Saturday, October 17, 2009

My Thoughts on the Power of Persuasion

I think the idea of the power of persuasion is both important and a useful tool. It is worthwhile to persuade a person that your position is the right one. I believe that expressing strong convictions and presenting and defending your point of view is very important in the process of persuading a person to switch from their original position over to agreeing with your point of view.
I think that a person who pretends to be sympathetic with the opponent's position with the purpose to persuade someone to come over to their side leaves himself or herself in a vulnerable position. Plus, the person who you are trying to persuade may hold firm to his or her belief, and may be able to tell that you are wishy-washy on the issue and might try to take advantage of that. Moreover, what if your wishy-washiness is detected as a con, an attempt at manipulation, and you lose credibility?
The more you weaken into a "center" position, or pretending to be a friend of the opposite point of view instead of holding true to your convictions, the more you leave yourself open to the other side's position slowly seeping into your consciousness and then actually converting you over their side, or agreeing with their position.
I believe the only chance a person has of persuading an opposing person to change his or her mind is to hold true to one's point of view firmly and with conviction.


Kyle R. Cupp said...

Holding, expressing, and defending one’s positions and convictions is certainly an important part of the art of persuasion. I don’t remember ever debating anyone who argued otherwise. A wishy-washy disposition about one’s positions doesn’t communicate much basis for accepting their veracity. Wishy-washiness doesn’t persuade. I would hasten to add, though, that a hospitable openness to listen to others and an inclination to learn from them enhances dialogue, and, in my experience, helps convince others to listen to what one has to say. I cannot expect others to listen to me if I do not listen to them. I cannot expect others to learn from me if I am unwilling to learn from them. Persuasion aims at truth, and no one person or group has a monopoly on that. I’d say the best debates in which I’ve engaged resulted in both me and the other gaining a better understanding of truth and a better appreciation of one another’s understanding of truth.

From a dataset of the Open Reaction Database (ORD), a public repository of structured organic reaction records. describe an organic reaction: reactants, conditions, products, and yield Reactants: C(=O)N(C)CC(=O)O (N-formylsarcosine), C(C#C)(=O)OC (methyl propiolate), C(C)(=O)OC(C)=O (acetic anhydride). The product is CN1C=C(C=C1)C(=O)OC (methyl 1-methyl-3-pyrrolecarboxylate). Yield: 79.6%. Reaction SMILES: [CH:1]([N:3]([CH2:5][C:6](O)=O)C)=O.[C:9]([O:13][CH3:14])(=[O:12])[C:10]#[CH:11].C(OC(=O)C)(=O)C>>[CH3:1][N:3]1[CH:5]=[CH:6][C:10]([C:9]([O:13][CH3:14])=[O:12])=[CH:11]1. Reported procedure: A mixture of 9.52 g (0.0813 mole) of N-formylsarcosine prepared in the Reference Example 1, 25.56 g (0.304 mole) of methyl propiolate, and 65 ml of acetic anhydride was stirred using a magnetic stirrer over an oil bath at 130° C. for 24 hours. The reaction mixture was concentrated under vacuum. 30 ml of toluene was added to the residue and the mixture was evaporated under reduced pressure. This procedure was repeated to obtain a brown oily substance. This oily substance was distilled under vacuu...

Teresa said...

I do agree that having an openness to listen to others enhances the dialogue. Although, more often than not, when I have listened to others points of view, and then I conveyed my different point of view to them, they just end up mocking me or attacking me for believing in certain principles and values. And, its almost like their trying to tear me down, into changing what I believe. I do believe that you can learn from being open to the opposite point of view. That way you can get an understanding on why the person believes as they do and how they reach that belief.